Companies in the hydrogen sector can find themselves in a difficult situation: cooperation between competitors may be efficient and key to implement the hydrogen strategy of the government, also in view of the significant investment costs related to the import and storage of hydrogen. However, such cooperation may risk violating competition laws as both the European and Dutch Competition laws prohibit cartel agreements. Structuring your cooperation well is therefore key. The cartel prohibition may not apply to sustainability partnerships that benefit from an exemption under the cartel prohibition. A carefully structured intended cooperation could also possibly avoid competition law hurdles. For example, the cartel prohibition does not apply to the so-called 'full-function' joint ventures.
#1. The ACM and European Commission have set a level playing field for green cooperation
Energy transition and sustainability is on top of the ACM's agenda. The ACM's draft guidelines on sustainability agreements highlight opportunities for sustainability agreements, and sets boundaries within which green collaboration maybe achieved between competitors. Not to be outdone by the ACM, in early 2022, the European Commission published its draft revised Horizontal Block Exemption Regulations and Horizontal Guidelines with a chapter dedicated to the assessment of sustainability agreements under competition law. While the ACM has been at the forefront to address the interplay between competition law and sustainability, even the National Competition Authorities of Greece, Austria and Hungary have taken initiatives in developing competition law guidance for sustainability agreements.
#2. Agreements that do not restrict competition are allowed
According to the ACM guidelines, sustainability agreements that do not affect competition based on key competition parameters like price, quality, service, diversity and distribution method do not fall under the cartel prohibition. In fact, sustainability agreements that aim at promoting product quality, product diversity, innovation or market introductions of new products will, in most cases, actually promote competition. In practice, the ACM is actively supporting collaborations between businesses that are aimed at promoting sustainability in the energy sector. For example, energy users have been allowed to purchase wind energy jointly and fix the electricity rate for green energy for several years. The ACM was of the opinion that such collaboration allows large and small companies to procure green energy straight from the producer. As such, they help realise climate goals and further promote the creation of wind farms.
#3. Agreements that restrict competition may be allowed if they offer benefits that offset the restrictions
The cartel exemption also applies to agreements that restrict competition but also offer benefits that offset the drawbacks of those agreements. For example, the ACM has already permitted competitors in the energy sector Shell and TotalEnergies to collaborate in the storage of CO2 as this initiative helps realise climate objectives and leads to the creation of a new market for CO2 storage in depleted gas fields. Since major investments were required to execute the project, the ACM was of the opinion that a cooperation is necessary for getting this initiative off the ground. The slight restriction of competition between competitors was not considered harmful. For the ACM, it was relevant that the benefits for customers of both companies (and for society as a whole) will exceed the negative effects of that restriction.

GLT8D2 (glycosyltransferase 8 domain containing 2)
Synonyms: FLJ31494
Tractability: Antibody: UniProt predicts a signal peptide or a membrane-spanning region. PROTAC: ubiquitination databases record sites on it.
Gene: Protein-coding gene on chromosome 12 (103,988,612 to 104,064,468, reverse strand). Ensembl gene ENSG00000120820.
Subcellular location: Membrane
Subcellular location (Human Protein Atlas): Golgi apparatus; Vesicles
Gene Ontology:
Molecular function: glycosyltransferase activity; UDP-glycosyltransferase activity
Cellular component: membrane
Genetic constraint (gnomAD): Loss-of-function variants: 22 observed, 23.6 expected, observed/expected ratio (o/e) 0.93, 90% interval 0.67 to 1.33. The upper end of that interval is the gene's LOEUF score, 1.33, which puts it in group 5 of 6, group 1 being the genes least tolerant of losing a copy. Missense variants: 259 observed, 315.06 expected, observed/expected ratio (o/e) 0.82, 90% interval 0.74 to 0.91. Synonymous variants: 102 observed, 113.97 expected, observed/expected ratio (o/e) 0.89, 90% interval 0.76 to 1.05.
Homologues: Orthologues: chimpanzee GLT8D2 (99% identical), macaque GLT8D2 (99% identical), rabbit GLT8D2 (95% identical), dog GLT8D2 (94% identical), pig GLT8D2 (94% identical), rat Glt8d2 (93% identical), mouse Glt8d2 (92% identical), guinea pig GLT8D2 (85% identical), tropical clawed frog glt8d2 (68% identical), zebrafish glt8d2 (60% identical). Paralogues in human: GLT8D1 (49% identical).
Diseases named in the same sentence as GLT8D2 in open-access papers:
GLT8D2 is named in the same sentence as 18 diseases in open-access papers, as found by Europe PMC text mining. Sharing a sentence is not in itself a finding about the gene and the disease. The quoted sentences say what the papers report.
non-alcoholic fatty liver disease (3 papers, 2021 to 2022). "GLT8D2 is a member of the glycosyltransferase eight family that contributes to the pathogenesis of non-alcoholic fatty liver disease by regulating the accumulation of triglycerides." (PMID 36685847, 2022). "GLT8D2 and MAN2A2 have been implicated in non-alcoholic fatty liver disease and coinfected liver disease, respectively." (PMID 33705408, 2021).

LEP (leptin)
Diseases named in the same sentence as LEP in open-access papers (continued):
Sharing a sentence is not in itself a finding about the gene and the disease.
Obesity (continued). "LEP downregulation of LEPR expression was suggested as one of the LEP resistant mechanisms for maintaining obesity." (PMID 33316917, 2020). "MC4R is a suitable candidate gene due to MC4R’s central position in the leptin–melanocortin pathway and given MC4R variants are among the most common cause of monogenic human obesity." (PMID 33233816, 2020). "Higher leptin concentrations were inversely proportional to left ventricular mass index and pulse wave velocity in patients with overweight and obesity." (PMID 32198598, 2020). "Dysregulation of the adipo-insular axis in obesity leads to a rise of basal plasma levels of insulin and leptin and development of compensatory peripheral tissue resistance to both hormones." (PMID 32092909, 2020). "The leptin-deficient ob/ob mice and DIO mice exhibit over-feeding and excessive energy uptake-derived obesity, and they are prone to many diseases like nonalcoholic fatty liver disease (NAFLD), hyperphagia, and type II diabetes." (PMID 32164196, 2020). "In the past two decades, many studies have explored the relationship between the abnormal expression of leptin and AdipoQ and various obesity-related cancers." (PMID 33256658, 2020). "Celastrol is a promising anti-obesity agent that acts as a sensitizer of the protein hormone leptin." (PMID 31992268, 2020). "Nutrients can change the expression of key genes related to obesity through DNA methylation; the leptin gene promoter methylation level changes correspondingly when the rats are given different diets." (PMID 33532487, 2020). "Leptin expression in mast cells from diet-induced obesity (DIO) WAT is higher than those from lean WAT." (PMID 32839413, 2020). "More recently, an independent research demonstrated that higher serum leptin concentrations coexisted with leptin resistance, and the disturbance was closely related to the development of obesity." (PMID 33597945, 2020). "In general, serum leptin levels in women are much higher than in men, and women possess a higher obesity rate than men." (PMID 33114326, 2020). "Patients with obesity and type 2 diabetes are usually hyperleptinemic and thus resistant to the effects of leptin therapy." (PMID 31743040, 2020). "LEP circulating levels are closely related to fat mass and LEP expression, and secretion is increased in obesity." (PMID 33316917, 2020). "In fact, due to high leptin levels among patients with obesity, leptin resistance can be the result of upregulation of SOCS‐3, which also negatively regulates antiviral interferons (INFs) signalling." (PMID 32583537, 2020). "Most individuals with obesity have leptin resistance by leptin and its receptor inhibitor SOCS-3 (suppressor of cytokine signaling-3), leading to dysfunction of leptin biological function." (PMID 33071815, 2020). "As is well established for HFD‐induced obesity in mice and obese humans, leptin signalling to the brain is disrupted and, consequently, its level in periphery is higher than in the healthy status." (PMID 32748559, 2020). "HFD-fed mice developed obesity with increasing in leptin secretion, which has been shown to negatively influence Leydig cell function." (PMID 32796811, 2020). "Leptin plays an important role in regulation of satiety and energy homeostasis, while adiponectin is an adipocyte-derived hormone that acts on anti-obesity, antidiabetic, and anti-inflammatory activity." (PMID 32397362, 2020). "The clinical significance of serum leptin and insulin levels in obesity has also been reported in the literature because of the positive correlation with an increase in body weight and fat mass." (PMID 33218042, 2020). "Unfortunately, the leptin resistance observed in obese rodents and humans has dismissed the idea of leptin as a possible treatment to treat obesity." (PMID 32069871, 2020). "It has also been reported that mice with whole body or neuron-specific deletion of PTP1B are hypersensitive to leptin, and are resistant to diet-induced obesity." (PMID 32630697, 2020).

Cooperation is possible to help build the hydrogen sector – if you do it right
Future entrants in the hydrogen market should take comfort from the fact that the ACM has made it clear that it will not impose fines on agreements that were discussed with it before their implementation or when parties follow its draft sustainability guidelines in good faith. Despite the impetus of the Dutch government to launch the hydrogen market, the import and storage of hydrogen encompasses significant challenges, including financial and capacity constraints. It is at times difficult to be the first to enter an emerging market or to be profitable. Therefore, if you are looking to enter this market, it may be necessary and efficient to either cooperate or carefully structure your intended cooperation. The Shell/TotalEnergies case is a practical illustration of a sustainability in an upcoming market. Besides, the ACM is more than willing to discuss proposed sustainability initiatives. While businesses must keep in mind that the ACM will not tolerate the greenwashing of disguised cartels, there is room for competitors to cooperate in the pursuit of sustainability objectives.
Let's build a thriving hydrogen economy together
Dutch ports can pioneer as gateways to the European hydrogen market. From the regulated transport and import of hydrogen carriers, the development and financing of infrastructure and storage capacity to ensuring you can cooperate without falling under the cartel prohibition: our multidisciplinary hydrogen team can help you tackle challenges and seize opportunities. Only together, we can build a thriving hydrogen economy in the Netherlands, and beyond.